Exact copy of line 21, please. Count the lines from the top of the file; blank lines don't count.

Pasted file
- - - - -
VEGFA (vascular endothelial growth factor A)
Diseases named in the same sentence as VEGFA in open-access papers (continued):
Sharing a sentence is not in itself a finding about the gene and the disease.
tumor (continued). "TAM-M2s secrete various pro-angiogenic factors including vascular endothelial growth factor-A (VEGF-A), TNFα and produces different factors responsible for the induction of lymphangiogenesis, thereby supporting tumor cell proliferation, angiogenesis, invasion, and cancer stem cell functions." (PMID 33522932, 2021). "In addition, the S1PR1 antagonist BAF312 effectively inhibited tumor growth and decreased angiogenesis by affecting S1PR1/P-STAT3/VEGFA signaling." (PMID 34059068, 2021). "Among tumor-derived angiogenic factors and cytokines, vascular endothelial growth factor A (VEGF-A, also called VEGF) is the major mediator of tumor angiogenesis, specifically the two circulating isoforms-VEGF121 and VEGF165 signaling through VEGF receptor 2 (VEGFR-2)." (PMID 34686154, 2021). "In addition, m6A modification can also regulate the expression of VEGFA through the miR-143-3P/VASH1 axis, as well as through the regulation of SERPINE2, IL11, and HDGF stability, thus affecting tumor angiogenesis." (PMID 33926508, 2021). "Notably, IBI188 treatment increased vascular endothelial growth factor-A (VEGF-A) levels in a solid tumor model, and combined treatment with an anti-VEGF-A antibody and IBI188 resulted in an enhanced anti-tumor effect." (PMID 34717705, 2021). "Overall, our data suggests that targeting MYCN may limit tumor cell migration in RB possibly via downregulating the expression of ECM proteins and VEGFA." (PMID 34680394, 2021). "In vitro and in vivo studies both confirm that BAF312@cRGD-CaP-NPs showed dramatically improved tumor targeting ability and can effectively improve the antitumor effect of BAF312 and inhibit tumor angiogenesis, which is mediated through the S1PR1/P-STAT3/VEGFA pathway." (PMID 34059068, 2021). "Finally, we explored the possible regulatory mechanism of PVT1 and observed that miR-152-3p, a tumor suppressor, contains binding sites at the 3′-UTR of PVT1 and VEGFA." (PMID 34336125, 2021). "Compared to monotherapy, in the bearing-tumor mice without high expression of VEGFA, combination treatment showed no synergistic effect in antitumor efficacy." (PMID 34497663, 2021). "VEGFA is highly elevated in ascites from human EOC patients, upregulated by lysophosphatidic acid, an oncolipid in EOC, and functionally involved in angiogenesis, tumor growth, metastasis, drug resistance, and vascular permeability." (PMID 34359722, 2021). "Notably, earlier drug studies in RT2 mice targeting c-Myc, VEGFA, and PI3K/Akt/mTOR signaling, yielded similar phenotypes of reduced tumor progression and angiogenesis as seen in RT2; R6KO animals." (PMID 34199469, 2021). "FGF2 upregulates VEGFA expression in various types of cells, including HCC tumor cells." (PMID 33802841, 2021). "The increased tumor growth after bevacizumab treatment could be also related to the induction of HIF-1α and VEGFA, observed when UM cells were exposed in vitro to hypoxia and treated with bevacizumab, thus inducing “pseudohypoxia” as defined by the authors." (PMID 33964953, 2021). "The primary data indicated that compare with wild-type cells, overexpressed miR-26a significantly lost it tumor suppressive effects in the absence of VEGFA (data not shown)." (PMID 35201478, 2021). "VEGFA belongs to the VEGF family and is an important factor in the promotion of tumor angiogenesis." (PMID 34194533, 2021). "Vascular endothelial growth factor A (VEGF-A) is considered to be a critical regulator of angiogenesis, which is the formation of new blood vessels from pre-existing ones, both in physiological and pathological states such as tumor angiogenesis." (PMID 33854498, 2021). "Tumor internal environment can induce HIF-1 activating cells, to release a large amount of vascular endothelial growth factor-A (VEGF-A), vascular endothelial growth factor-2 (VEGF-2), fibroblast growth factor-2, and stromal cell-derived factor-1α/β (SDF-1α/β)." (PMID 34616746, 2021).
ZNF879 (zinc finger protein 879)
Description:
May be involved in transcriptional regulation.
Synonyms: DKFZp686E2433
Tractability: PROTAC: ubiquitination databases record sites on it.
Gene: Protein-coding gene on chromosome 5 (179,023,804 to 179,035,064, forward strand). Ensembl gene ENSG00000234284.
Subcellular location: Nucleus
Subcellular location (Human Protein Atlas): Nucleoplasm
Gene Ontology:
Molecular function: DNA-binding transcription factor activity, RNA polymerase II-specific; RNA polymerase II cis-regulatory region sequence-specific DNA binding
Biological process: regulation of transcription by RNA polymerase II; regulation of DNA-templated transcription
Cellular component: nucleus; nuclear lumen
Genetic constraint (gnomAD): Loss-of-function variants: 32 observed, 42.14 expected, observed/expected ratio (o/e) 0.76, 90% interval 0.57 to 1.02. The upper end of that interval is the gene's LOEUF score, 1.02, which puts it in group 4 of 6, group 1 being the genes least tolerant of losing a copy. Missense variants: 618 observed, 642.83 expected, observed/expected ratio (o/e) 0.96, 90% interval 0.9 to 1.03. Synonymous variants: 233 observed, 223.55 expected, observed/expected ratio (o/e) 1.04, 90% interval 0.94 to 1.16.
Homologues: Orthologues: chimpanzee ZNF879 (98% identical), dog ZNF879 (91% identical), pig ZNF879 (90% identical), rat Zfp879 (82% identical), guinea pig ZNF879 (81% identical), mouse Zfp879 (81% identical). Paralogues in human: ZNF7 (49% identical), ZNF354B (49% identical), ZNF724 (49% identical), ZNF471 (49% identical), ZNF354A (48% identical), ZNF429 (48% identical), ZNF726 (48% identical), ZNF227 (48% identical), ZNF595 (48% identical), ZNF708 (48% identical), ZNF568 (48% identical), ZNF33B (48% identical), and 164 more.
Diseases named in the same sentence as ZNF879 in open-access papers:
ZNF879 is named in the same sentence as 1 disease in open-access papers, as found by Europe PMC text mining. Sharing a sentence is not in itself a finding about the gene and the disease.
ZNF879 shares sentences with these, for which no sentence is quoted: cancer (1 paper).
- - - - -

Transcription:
ZNF879 shares sentences with these, for which no sentence is quoted: cancer (1 paper).